Fitness trainer to the stars Josh Salzmann shares simple moves that make the difference to your shape and in just a few weeks – no visits to the gym required!
Holidays spark feelings of excitement, yes, but perhaps also a little dread… On the plus side, you’ll be relaxing (in the sun, hopefully). On the negative, you’ll be baring limbs and body parts that are pale and puffy after being under cover for most of the year.
This summer could be different. Josh Salzmann, a fitness expert who has guided some of the world’s most famous bodies into perfect shape – from Kate Winslet to Angelina Jolie, Pierce Brosnan and Paul McCartney – says getting holiday fit needn’t be daunting.
In fact, Josh promises that just a few weeks of working out could transform your figure – and the process will be cheaper, easier and more fun than you think. ‘Too many people mistakenly think that flogging themselves at the gym, running miles every day or pedalling endlessly on an exercise bike is going to get them into A-lister shape for the beach,’ says Josh. ‘But nothing could be further from the truth – especially beyond the age of 35.’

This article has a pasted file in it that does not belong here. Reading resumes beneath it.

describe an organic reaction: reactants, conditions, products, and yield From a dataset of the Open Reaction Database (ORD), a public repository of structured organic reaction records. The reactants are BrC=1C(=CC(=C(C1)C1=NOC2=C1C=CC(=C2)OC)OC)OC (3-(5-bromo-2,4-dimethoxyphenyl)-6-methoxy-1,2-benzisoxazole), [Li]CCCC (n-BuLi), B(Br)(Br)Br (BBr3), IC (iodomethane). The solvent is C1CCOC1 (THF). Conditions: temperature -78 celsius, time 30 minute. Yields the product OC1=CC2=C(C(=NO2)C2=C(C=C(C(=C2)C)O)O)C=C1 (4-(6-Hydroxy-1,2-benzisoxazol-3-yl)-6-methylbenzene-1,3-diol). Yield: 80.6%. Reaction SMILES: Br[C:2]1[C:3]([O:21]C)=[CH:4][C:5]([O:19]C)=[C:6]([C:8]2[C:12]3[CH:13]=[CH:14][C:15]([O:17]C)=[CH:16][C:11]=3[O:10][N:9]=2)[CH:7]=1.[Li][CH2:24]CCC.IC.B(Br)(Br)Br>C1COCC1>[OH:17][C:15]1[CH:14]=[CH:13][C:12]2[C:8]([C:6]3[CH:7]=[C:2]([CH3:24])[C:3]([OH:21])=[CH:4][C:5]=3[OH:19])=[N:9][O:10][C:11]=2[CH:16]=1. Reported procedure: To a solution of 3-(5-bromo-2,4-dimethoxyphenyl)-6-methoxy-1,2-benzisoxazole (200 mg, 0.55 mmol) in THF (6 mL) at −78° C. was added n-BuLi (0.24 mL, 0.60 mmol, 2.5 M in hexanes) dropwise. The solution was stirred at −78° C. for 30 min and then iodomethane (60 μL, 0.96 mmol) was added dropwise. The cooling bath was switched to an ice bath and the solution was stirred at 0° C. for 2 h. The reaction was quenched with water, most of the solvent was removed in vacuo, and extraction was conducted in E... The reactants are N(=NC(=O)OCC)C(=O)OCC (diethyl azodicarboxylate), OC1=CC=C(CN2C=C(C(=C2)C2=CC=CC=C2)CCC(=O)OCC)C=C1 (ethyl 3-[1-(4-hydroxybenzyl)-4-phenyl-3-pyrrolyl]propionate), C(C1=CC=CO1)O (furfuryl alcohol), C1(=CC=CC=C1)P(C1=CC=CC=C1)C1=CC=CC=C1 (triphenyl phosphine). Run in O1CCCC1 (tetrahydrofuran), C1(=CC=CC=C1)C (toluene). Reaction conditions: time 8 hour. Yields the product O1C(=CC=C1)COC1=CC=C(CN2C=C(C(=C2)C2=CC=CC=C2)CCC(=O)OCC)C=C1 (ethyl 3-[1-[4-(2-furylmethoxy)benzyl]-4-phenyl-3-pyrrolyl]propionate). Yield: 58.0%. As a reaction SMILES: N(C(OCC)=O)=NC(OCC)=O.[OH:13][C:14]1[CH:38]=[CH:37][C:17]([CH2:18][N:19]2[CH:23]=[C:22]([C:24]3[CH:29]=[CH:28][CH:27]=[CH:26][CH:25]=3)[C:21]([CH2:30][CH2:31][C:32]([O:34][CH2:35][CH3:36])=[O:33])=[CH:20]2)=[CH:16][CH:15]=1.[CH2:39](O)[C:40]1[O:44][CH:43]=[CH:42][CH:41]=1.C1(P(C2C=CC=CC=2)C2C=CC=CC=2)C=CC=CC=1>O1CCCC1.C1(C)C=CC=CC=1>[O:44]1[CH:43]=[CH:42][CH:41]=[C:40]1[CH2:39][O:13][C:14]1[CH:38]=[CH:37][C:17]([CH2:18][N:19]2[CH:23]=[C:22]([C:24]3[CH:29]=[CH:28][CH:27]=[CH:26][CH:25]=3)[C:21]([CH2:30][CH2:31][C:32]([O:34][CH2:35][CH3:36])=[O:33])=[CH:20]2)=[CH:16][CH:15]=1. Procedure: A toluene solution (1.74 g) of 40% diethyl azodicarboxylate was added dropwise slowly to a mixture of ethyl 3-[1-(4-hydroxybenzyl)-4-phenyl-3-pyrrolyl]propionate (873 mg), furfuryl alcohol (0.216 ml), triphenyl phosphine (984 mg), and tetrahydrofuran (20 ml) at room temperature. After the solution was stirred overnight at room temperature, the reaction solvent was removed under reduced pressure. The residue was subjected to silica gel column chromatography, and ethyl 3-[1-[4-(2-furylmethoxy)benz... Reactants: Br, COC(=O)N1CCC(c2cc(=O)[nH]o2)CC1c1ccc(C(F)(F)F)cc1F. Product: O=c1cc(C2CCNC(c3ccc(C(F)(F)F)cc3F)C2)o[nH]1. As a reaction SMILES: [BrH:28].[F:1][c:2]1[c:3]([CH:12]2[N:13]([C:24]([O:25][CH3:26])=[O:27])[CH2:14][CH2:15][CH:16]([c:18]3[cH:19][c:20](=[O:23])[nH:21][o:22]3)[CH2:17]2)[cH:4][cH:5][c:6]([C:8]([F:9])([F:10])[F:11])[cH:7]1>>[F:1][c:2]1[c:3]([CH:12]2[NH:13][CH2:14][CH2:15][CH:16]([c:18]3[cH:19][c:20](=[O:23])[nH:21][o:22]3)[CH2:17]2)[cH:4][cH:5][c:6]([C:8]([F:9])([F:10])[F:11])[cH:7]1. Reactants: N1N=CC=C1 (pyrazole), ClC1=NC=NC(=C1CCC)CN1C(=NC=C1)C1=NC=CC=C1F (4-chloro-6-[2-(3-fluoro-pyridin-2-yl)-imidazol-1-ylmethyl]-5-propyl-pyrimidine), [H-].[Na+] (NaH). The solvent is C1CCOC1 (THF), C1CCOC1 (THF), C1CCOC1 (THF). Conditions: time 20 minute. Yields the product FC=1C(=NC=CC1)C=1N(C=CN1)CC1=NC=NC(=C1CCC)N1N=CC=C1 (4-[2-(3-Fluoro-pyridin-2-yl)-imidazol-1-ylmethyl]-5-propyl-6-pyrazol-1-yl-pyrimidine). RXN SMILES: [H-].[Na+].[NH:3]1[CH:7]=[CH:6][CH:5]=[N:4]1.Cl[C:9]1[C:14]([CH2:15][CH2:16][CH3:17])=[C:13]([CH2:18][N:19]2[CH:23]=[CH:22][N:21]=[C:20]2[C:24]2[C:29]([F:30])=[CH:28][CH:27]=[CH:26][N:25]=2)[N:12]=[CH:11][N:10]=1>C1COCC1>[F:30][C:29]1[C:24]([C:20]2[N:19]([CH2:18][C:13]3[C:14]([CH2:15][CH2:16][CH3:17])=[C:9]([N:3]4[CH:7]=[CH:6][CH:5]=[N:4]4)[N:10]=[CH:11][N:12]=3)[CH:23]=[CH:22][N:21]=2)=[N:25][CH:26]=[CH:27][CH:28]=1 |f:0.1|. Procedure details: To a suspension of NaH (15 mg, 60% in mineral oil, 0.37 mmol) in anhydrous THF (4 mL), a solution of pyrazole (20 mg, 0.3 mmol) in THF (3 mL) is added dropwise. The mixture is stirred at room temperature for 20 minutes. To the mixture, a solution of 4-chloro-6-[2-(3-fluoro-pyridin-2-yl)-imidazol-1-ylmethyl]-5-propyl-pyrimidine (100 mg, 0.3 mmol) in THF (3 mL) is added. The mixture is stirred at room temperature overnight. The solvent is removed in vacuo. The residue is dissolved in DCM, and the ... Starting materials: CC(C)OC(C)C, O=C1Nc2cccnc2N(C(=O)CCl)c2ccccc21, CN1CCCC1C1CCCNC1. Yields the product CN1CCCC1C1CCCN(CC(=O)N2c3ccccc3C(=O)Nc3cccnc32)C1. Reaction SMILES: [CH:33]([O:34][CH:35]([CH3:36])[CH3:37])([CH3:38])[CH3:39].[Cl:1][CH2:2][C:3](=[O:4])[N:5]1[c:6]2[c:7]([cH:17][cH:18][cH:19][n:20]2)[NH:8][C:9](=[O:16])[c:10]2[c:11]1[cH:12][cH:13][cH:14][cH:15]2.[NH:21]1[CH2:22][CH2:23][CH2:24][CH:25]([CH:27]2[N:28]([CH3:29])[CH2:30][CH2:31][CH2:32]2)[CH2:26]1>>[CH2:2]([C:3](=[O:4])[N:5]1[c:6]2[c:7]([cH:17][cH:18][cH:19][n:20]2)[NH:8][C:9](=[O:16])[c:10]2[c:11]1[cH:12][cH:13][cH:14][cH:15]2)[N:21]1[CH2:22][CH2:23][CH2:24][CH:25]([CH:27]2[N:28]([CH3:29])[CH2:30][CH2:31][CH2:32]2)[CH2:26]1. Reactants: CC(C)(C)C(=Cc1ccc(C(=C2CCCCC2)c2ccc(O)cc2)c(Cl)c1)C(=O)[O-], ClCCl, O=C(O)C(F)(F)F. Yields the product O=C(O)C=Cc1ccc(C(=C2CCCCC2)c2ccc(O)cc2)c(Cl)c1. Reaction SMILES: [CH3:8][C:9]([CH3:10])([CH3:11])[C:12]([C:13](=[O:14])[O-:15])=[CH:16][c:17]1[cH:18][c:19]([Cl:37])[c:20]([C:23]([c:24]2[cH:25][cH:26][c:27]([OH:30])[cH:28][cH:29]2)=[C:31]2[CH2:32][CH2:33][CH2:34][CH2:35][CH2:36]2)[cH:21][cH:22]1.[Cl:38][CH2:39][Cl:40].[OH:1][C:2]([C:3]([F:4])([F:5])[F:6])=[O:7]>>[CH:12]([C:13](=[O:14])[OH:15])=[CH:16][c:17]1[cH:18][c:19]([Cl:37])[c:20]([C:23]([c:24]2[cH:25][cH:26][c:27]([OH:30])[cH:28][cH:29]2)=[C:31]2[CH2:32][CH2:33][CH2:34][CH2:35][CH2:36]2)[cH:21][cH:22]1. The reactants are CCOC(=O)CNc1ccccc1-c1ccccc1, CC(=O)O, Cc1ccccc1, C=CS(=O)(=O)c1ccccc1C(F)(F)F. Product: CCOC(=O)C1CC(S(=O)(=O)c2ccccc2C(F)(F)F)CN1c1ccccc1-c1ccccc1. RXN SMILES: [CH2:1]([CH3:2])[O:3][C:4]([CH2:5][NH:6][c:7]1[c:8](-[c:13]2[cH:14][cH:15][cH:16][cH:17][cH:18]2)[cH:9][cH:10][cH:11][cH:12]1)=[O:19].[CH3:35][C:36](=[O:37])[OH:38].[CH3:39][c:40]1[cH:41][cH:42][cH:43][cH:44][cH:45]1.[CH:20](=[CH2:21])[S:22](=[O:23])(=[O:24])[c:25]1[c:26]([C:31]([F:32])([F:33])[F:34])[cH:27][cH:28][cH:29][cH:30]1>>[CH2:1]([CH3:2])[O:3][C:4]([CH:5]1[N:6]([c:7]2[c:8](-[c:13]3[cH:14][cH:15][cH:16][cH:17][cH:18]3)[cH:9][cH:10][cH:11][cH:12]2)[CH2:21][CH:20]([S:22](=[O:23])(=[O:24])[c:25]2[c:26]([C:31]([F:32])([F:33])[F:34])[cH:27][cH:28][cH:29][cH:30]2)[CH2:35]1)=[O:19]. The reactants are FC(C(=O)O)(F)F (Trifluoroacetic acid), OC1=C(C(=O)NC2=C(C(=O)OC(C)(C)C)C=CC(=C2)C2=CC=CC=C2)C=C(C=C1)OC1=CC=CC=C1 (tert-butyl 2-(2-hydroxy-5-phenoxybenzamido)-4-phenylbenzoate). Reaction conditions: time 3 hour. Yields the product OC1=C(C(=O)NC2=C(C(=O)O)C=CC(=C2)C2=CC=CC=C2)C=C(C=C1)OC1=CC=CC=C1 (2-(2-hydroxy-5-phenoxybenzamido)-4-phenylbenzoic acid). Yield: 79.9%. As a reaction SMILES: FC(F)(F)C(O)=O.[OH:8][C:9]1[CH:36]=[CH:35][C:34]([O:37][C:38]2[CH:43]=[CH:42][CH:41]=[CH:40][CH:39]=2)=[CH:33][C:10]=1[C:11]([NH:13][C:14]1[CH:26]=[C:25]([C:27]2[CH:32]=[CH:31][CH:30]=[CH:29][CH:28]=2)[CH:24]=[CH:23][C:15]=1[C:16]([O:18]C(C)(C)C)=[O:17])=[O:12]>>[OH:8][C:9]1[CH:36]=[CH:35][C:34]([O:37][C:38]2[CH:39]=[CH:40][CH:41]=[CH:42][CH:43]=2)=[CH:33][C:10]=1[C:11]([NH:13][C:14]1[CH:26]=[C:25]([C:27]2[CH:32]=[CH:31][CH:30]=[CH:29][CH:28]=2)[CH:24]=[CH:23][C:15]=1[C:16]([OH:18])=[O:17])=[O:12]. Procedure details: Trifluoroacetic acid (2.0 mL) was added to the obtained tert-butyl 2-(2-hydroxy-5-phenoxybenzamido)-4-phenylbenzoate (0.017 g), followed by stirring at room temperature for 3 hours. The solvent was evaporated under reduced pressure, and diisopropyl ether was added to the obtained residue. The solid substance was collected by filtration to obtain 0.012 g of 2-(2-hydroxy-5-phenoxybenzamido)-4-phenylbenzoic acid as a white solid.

Convenient and free
None of the exercises Josh recommends for our pre-holiday workout requires expensive equipment or gadgetry. All can be performed in your own home and some are best done with a partner, which makes it more fun.
Josh advises against working the same body part on consecutive days – perhaps do legs and bum one day, arms and tum the next. And he doesn’t want you to become hooked on numbers. ‘I never recommend a set amount of exercises for my clients as it just gets stressful,’ says Josh. ‘Instead, I advise doing a move until you can’t manage another successful repetition of it.’ For some people that may be five times, for others 50. The key is to do the right amount for your body at that time.